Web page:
By Claire Prentice
JD Salinger comes across as a good friend and devoted father in his letters
A collection of previously unseen letters written by the famously reclusive Catcher in the Rye author JD Salinger, who died in January, has gone on show at a New York museum.
Out of respect for the author's desire for privacy, the Morgan Museum & Library has kept the letters under lock and key since it acquired them in 1998.
But now, following Salinger's death, aged 91, the museum is making the manuscripts public, and shedding light on one of the 20th Century's most elusive authors.
"The letters don't detract in any way from the image people have of Salinger, they enhance and burnish it," says Declan Kiely, the curator of the exhibition.
"They show that he wasn't this weirdo, reclusive, bizarre man that many people have come to think of him as."
Written between 1951 and 1993, the letters are full of acerbic wit, insight, playfulness, self-deprecating humour and a nostalgic yearning for simpler times.
They provide a revealing insight into the thoughts, interests and daily habits of the New York-born author.
The recipient of the letters, which were mostly written on a typewriter and signed "Jerry" in Salinger's own hand, was E Michael Mitchell.
A friend and former neighbour, Mitchell designed the book jacket for Salinger's best-selling novel, The Catcher in the Rye.
In a voice which could be that of The Catcher in the Rye's central character, disaffected teenager Holden Caulfield, Salinger variously addresses Mitchell as "buddyroo", "old orange" and "old toot".
The publication in 1951 of his seminal coming-of-age novel brought Salinger fame and the adoration of fans. It has sold 65 million copies worldwide.
Salinger loathed the attention and soon after its publication he became a recluse.
The letters suggest self-doubt prevented Salinger from publishing new work
Until now, little has been known about Salinger's life during his lengthy self-imposed seclusion. The letters reveal that, though he stopped publishing in 1965, he continued to work steadily.
He reports that he would sit down at his desk at 6am each day to write, not stopping until noon.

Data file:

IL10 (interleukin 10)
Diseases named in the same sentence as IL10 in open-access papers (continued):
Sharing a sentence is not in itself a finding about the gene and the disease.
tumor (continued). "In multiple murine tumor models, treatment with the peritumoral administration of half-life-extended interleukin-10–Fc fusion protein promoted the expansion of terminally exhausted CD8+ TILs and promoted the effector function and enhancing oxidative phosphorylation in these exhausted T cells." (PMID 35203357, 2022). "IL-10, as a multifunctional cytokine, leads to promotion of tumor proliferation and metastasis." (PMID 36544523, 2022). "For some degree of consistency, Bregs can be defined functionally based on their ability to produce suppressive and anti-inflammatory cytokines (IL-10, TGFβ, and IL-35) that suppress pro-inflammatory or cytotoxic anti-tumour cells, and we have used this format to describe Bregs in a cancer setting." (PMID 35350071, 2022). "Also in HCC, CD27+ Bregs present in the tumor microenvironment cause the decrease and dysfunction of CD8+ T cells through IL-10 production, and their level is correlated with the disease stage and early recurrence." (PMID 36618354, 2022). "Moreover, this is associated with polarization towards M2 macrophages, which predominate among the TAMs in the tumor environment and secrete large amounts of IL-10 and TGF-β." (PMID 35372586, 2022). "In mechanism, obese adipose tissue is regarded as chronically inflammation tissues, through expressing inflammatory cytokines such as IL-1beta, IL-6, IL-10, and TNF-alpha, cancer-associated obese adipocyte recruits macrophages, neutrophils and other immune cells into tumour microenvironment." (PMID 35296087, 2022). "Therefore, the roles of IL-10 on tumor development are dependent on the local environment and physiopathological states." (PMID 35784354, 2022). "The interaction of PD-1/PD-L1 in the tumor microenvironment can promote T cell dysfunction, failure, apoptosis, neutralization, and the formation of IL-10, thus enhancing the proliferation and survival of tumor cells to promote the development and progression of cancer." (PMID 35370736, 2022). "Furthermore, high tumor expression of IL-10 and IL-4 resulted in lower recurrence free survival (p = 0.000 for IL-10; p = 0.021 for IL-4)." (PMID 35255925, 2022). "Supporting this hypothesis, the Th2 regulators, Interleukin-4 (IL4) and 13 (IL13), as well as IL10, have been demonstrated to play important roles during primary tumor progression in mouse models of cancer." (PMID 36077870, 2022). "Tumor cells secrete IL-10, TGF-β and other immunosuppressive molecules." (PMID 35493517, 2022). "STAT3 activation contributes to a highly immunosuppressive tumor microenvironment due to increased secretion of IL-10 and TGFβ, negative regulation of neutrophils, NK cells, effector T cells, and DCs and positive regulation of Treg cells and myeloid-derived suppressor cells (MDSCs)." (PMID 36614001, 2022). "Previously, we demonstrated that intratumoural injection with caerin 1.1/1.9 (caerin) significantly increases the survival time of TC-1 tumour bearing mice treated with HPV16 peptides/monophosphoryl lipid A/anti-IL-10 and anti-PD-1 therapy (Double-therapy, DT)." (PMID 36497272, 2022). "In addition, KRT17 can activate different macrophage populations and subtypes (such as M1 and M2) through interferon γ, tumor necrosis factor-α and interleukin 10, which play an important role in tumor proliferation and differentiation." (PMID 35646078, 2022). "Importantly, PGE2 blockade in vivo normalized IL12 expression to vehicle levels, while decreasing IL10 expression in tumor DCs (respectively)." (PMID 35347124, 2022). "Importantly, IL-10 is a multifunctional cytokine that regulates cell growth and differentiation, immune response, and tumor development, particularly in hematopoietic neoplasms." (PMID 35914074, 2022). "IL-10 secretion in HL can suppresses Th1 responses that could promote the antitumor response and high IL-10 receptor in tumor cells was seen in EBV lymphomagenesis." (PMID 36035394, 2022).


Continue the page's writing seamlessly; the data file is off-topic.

In a letter dated 16 October 1966, Salinger writes, "I have 10, 12 years' work piled around... I have two particular scripts - books, really - that I've been hoarding and picking at for years... I don't know when I'll feel moved to take any action with them."
The words he speaks of were never published.
Now scholars, publishers and fans are eagerly waiting to see whether any new Salinger works will appear.
The letters are peppered with references to politics and figures from popular culture, including John Wayne, Eddie Murphy and Nancy Reagan.
"They show he was fully engaged with the world even after he withdrew from it," says Kiely.
The author describes his growing disillusionment with the world and his anger at the intrusions of the media, fans and would-be biographers.
Salinger writes, "almost everybody I've ever known lets me know... how unhealthily, how selfishly, how unproductively I'm living my life, going years without publishing, not meeting anybody".
Kiley says the letters never "reveal his reasons for not publishing but it seems to be largely self-doubt".
In one letter, the author describes having "so many middle-aged beliefs and burdensome doubts at work in the mind," he notes.
Salinger was married three times and had two children. In a letter written in 1985, when he was 66, he writes, "Old goat that I am, I still occasionally propose marriage to anybody who passes by my window."
The dark tone of the later letters is in stark contrast to his earlier missives in which Salinger describes riding on the New York subway, visiting the Natural History Museum, eating Chinese food and going to a party at the London home of Laurence Olivier and Vivien Leigh.
Overall, says Kiely, the letters illuminate "a much more attractive, fully human side of Salinger".
"You come away with the impression that he was a very good friend and a devoted father."
JD Salinger's letters are on display at the Morgan Museum & Library in New York, in two phases, from 16 March until 9 May.